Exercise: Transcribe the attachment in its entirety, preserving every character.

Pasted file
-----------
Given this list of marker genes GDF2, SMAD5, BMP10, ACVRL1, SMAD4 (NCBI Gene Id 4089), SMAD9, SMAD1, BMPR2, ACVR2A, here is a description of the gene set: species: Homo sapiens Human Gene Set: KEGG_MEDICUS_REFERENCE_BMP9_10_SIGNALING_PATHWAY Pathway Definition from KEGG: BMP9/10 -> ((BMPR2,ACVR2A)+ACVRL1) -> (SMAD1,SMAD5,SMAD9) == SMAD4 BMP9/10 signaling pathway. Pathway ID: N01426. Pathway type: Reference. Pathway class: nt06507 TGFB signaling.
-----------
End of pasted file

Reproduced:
Given this list of marker genes GDF2, SMAD5, BMP10, ACVRL1, SMAD4 (NCBI Gene Id 4089), SMAD9, SMAD1, BMPR2, ACVR2A, here is a description of the gene set: species: Homo sapiens Human Gene Set: KEGG_MEDICUS_REFERENCE_BMP9_10_SIGNALING_PATHWAY Pathway Definition from KEGG: BMP9/10 -> ((BMPR2,ACVR2A)+ACVRL1) -> (SMAD1,SMAD5,SMAD9) == SMAD4 BMP9/10 signaling pathway. Pathway ID: N01426. Pathway type: Reference. Pathway class: nt06507 TGFB signaling.